Not to say that avoiding social media equals social suicide. There’s a huge variety of intermediary steps from social media butterfly to agrarian hermit; I just happen to be in love with J.D. Salinger.
Next, after you’ve pieced together your motivation to participate on social media, I urge you to create some ground rules for this participation. We’ve all heard stories about the poor soul who falls asleep by the glow of a smartphone, who posts during work meetings or during class, and who bases their self-worth on numbers of “likes” or the carefully manipulated image in their profiles. This is the byproduct of compulsive use of social media. What we’re aiming for is controlled use.
I’m borrowing this idea from Cal Newport’s blog (read it here). Suffice it to say, in order to harvest more value from the currency of attention, social media taps into ancient pathways in the brain to keep us clicking away indefinitely. If you allow yourself to get hooked on the dopamine release of “likes,” “views” and “shares,” you’ll end up sacrificing your authenticity, your unique voice, on the altar of a cat video sharing platform. Don’t do that.
What might controlled use of social media look like? To me, it looks like slowly crafting a personal brand (an idea of who you are and what you stand for or want to achieve) through your content. This website is a good example of my attempts to craft a personal brand online. It’s gone through multiple incarnations. At first, I wanted to practice writing for an academic audience. Later, I wanted to create journalism samples. Finally, I’ve decided to focus more on personal development essays, book reviews and lifestyle issues. I try to be explicit about what I’m doing and what I’m trying to achieve, like with my Work With Me page (here).
Social media takes time, so you need to ask yourself: Should I spend more time connecting with other creators, seeking inspiration and feedback? Or should I spend more time creating more content?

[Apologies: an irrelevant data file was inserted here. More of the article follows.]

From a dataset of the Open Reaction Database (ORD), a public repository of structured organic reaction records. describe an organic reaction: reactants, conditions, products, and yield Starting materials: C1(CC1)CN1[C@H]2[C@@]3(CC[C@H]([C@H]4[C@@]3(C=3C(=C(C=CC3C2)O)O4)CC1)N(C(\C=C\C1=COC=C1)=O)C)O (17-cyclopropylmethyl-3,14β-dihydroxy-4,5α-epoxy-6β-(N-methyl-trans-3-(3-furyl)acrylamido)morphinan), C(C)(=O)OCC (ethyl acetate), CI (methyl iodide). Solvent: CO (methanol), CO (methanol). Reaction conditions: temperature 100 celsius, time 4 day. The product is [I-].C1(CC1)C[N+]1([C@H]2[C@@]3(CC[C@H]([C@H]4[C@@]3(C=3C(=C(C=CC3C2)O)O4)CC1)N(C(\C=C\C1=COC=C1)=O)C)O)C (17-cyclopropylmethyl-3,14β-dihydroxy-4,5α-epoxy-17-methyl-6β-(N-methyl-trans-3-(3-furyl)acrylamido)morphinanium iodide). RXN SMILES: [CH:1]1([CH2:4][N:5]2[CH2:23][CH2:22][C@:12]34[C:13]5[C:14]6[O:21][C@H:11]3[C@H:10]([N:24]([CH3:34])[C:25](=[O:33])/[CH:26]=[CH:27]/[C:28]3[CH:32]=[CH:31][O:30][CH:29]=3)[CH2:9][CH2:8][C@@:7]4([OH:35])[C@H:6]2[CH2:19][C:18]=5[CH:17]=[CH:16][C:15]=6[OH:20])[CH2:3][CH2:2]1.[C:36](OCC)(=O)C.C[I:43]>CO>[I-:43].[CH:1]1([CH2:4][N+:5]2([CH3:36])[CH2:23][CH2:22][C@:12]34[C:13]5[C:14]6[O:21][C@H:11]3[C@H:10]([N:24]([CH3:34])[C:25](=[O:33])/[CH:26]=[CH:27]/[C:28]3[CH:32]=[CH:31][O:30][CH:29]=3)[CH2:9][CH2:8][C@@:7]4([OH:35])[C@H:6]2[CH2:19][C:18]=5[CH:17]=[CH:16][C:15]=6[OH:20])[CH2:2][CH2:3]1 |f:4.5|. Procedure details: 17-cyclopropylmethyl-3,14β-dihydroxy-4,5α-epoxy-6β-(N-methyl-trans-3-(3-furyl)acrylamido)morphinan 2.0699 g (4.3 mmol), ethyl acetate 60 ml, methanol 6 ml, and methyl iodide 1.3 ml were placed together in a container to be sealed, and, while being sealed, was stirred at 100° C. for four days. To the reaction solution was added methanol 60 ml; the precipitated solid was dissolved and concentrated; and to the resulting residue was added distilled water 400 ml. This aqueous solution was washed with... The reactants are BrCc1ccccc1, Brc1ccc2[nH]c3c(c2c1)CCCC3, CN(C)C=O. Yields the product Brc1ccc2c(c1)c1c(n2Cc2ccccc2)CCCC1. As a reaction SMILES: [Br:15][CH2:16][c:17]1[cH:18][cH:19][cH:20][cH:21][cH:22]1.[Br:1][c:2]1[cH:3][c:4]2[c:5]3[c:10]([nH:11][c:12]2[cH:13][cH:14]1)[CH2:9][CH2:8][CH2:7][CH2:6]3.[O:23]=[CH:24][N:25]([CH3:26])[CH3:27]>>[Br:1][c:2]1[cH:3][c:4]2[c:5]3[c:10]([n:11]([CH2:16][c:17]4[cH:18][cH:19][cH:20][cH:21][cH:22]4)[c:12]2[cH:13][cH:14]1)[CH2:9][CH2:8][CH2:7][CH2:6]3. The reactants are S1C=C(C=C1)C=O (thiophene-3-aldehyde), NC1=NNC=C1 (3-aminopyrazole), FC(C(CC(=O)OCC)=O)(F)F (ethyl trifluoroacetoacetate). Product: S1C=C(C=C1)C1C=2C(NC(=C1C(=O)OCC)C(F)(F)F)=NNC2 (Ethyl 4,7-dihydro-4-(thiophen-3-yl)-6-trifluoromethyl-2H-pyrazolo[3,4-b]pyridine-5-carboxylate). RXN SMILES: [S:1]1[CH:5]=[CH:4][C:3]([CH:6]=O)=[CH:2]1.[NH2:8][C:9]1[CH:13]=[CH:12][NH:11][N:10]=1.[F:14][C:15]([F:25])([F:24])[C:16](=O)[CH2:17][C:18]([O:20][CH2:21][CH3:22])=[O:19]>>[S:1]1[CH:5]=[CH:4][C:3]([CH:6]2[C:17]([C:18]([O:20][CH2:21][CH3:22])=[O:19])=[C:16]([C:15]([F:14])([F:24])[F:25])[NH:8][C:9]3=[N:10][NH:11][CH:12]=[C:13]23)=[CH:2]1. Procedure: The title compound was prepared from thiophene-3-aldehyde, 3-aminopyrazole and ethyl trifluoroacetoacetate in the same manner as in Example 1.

The answer to these questions may change over time and at different stages of your creative process. Just don’t forget to ask them, as they will guide you to get the most benefit from social media and avoid the worst pitfalls.
Smart social media techniques
My worst experiences with social media happen when I set aside my creative mission and dive into social media indiscriminately, sometimes for hours on end. I become a passive consumer of other people’s content, other people’s creativity, and other people’s ploys for my attention currency. I end up feeling worthless, jealous, and just plain used.
My best experiences with social media happen when I have an explicit aim: I’m going to share my recent political activity … I’m going to publish an essay … I’m going to search for a story idea … If I was especially diligent, I’d write this intention down and tape it to my monitor.
Sometimes I use kitchen timers to limit my time on social media. According to Cal Newport’s sources, the average US citizen uses social media for two hours a day. If you think your time would be better spent elsewhere, then you’ve got to set limits. Apparently there are also software solutions to this problem (here). High-tech.
Of course, promoting your creative content online (should you wish to do so) takes time and shouldn’t be subject to the same limitations as aimless use. In these cases, go about it like a professional. Research online marketing for content creators and target your social media participation accordingly.
All this is to say: The creative life has different obstacles and different opportunities in the age of the Internet and social media. Don’t let your ego lead you astray. Define the purpose and pulse of your creative drive, and if social media fits into that sphere, figure out a way to harness it to maximize your creative output and development. Don’t sacrifice your dignity or artistic integrity just to get attention. That’s like what a dog does.
Drop the leash.
*All images are under a Creative Commons license.